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and away it happens luckily that they suit the times they live in. Washington is an instance: and yet if ever great man looked like "a tool in the hands of Providence," it was he. He appears to have been always the same man, from first to last, employed or unemployed, known or unknown;-the same steady, dry-looking, determined person, cut and carved like a piece of ebony for the genius of the times to rule with. Before the work was begun, there he was, a sort of born patriarchal staff, governing herds and slaves; and when the work was over, he was found in his old place, with the same carved countenance, and the same stiff inflexibility, governing them still. And his slaves were found with him. This is what a soldier ought to be. Not indeed if the world were to advance by their means, and theirs only; but that is impossible. Washington was only the sword with which Franklin and the spirit of revolution worked out their purposes; and a sword should be nothing but a sword. The moment soldiers come to direct the intellect of their age, they make a sorry business of it. Napoleon himself did. Frederick did. Even Cæsar failed. As to Alfred the Great, he was not so much a general fighting with generals, as a universal genius warring with barbarism and adversity; and it took a load of sorrow to make even him the demigod he was. "Stand upon the ancient ways," says Bacon, "and see what steps may be taken for progression." Look, for the same purpose, (it may be said) upon the rest of the animal creation, and consider the qualities in which they have no share with you. Of the others, you may well doubt the greatness, considered as movers, and not instruments, towards progression. It is among the remainder you must seek for the advancement of your species. An insect can be a provider of the necessaries of life, and he can exercise power, and organize violence. He can be a builder; he can be a soldier; he can be a king. But to all appearance, he is the same as he was ever, and his works perish with him. If insects have such and such an establishment among them, we conceive they will have it always, unless men can alter it for them. If they have no such establishment, they are of themselves incapa

ble of admitting it. It is men only that add and improve. Men only can bequeath their souls for the benefit of posterity, in the shape of arts and books. Men only can philosophize, and reform, and cast off old customs, and take steps for laying the whole globe nearer to the sun of wisdom and happiness: and in proportion as you find them capable of so hoping and so working, you recognize their superiority to the brutes that perish.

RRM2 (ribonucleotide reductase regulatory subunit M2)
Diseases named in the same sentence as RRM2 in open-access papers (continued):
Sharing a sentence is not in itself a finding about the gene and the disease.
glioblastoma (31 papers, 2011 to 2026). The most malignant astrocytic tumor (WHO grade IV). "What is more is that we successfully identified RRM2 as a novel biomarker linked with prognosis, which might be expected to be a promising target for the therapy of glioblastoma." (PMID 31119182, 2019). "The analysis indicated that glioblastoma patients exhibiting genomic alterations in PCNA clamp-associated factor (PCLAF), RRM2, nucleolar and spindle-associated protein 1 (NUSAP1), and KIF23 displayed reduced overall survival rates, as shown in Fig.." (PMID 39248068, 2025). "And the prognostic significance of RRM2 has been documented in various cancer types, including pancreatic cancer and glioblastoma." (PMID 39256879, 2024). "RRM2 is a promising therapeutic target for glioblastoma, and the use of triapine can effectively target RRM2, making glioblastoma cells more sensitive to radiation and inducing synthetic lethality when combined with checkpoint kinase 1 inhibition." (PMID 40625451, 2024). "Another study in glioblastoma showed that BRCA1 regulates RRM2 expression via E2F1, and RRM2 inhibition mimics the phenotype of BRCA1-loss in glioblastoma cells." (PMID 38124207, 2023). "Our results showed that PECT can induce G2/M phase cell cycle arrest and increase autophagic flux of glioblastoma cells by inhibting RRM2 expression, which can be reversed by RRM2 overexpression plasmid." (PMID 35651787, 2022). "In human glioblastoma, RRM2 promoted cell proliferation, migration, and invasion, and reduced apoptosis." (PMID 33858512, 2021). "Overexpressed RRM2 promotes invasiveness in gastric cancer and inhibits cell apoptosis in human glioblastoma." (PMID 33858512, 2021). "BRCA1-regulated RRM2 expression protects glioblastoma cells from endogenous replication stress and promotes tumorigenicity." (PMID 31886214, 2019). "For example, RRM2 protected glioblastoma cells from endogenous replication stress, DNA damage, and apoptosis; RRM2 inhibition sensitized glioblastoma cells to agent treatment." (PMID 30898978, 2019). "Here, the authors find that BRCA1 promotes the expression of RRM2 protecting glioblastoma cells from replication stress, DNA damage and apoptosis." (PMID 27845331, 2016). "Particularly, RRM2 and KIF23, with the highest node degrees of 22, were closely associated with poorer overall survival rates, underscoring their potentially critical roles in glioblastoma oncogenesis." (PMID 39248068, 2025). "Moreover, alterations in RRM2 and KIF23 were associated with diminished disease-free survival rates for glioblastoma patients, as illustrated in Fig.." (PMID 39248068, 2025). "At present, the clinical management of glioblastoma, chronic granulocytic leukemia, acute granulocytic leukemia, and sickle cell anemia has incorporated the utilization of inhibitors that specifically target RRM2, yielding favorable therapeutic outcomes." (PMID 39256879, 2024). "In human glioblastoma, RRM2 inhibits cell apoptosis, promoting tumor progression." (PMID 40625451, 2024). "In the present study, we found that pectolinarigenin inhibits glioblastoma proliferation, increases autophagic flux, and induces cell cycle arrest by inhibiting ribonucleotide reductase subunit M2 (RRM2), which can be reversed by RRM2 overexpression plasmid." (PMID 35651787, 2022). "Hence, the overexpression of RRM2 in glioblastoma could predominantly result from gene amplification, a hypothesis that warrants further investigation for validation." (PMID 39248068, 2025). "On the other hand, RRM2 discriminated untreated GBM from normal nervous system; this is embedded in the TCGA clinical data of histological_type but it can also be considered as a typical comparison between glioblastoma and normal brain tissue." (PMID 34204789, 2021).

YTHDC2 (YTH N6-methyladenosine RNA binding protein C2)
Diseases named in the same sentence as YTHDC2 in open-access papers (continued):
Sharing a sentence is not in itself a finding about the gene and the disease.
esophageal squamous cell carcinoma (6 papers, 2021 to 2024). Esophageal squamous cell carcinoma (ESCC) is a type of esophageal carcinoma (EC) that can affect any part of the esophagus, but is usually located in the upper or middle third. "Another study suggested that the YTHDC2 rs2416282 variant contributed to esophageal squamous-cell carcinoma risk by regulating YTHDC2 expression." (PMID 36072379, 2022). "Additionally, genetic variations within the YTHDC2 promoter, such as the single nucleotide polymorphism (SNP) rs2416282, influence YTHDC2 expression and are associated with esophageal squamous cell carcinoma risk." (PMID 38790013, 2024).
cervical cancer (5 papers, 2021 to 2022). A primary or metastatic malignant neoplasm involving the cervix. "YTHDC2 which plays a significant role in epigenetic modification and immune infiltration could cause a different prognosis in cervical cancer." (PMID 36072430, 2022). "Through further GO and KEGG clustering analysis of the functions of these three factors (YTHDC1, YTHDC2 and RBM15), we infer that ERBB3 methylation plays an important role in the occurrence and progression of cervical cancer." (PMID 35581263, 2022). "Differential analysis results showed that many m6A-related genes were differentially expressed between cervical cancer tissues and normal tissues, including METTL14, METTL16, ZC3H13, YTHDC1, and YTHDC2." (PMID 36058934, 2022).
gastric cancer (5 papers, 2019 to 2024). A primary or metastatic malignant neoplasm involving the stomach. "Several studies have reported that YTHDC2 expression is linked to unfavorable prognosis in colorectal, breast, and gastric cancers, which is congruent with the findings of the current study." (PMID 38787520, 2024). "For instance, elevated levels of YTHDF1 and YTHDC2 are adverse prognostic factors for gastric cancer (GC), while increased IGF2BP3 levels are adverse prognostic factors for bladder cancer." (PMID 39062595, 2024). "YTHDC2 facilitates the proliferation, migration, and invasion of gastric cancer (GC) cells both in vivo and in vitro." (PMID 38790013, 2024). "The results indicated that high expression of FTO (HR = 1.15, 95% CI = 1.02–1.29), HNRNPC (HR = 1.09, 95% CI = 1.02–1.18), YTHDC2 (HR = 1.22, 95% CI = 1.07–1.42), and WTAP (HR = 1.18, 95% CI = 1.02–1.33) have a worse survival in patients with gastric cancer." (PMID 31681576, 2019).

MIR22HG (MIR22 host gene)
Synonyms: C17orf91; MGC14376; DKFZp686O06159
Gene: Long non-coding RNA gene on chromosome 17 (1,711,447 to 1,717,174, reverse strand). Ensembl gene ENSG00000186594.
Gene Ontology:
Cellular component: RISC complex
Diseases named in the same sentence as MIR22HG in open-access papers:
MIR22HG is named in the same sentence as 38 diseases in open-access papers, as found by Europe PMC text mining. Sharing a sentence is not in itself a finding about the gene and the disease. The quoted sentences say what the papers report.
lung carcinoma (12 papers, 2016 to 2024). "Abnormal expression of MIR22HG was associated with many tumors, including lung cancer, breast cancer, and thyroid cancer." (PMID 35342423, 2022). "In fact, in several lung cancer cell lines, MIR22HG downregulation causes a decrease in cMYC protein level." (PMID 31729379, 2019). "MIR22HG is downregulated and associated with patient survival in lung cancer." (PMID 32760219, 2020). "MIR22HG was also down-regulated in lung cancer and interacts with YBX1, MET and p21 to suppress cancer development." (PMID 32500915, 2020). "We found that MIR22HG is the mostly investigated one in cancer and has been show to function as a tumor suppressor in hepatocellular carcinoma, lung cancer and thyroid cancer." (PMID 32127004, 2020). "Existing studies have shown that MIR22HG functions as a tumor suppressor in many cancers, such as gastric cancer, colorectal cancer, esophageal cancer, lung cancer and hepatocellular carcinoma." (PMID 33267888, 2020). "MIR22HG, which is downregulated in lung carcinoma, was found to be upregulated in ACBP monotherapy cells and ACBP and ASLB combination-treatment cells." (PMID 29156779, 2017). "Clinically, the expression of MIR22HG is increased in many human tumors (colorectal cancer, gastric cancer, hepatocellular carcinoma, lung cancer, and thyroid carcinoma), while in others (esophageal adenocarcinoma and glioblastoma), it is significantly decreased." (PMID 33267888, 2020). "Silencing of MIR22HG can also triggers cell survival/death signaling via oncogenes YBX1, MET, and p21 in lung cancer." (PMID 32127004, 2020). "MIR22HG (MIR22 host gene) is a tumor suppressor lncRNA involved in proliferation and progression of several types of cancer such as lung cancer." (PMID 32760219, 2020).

In our last number, there was a quotation from Milton upon this subject, which though apposite to it in one respect, was not the passage we intended to give. Not having our books with us, and being at a distance from them, we were obliged to trouble a friend to make the extract for us; and he, in his anxiety to hit upon the right one, missed it. If his zeal had been less, he would have found it as easily as the heart in his bosom.

We have since met with a reference to the very passage in one of Mr Hazlitt's Essays, and shall take the opportunity of strengthening our quotation with his own introduction of it.

"How few," says he, " out of the infinite number of those that marry and are given in marriage, wed with those they would prefer to all the world; nay, how far the greater proportion are joined together by mere motives of convenience, accident, recommendation of friends, or indeed not unfrequently by the very fear of the event, by repugnance and a sort of fatal fascination: yet the tie is for life, not to be shaken off but with disgrace or death: a man no longer lives to himself, but is a body (as well as mind) chained to another, in spite of himself—

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"So Milton (perhaps from his own experience) makes Adam exclaim in the vehemence of his despair—

'For either

He never shall find out fit mate, but such
As some misfortune brings him or mistake;
Or whom he wishes most shall seldom gain
Through her perverseness, but shall see her gain'd
By a far worse; or if she love, withheld
By parents; or his happiest choice too late
Shall meet, already link'd and wedlock-bound